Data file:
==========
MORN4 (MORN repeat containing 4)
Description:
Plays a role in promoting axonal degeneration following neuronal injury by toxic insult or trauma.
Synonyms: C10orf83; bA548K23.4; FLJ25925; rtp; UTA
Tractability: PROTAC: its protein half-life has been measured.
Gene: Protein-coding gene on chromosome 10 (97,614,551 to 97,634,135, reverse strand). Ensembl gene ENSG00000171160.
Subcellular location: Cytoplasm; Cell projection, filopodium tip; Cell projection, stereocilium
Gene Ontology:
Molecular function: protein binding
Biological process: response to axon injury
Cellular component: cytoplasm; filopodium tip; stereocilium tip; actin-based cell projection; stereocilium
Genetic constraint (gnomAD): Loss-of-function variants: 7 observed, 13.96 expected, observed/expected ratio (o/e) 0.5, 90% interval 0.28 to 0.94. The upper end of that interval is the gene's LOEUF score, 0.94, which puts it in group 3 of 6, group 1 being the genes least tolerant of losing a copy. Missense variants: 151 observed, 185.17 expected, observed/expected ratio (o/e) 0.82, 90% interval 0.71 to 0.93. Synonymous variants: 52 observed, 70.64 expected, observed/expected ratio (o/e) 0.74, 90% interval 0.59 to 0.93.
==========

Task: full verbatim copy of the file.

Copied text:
MORN4 (MORN repeat containing 4)
Description:
Plays a role in promoting axonal degeneration following neuronal injury by toxic insult or trauma.
Synonyms: C10orf83; bA548K23.4; FLJ25925; rtp; UTA
Tractability: PROTAC: its protein half-life has been measured.
Gene: Protein-coding gene on chromosome 10 (97,614,551 to 97,634,135, reverse strand). Ensembl gene ENSG00000171160.
Subcellular location: Cytoplasm; Cell projection, filopodium tip; Cell projection, stereocilium
Gene Ontology:
Molecular function: protein binding
Biological process: response to axon injury
Cellular component: cytoplasm; filopodium tip; stereocilium tip; actin-based cell projection; stereocilium
Genetic constraint (gnomAD): Loss-of-function variants: 7 observed, 13.96 expected, observed/expected ratio (o/e) 0.5, 90% interval 0.28 to 0.94. The upper end of that interval is the gene's LOEUF score, 0.94, which puts it in group 3 of 6, group 1 being the genes least tolerant of losing a copy. Missense variants: 151 observed, 185.17 expected, observed/expected ratio (o/e) 0.82, 90% interval 0.71 to 0.93. Synonymous variants: 52 observed, 70.64 expected, observed/expected ratio (o/e) 0.74, 90% interval 0.59 to 0.93.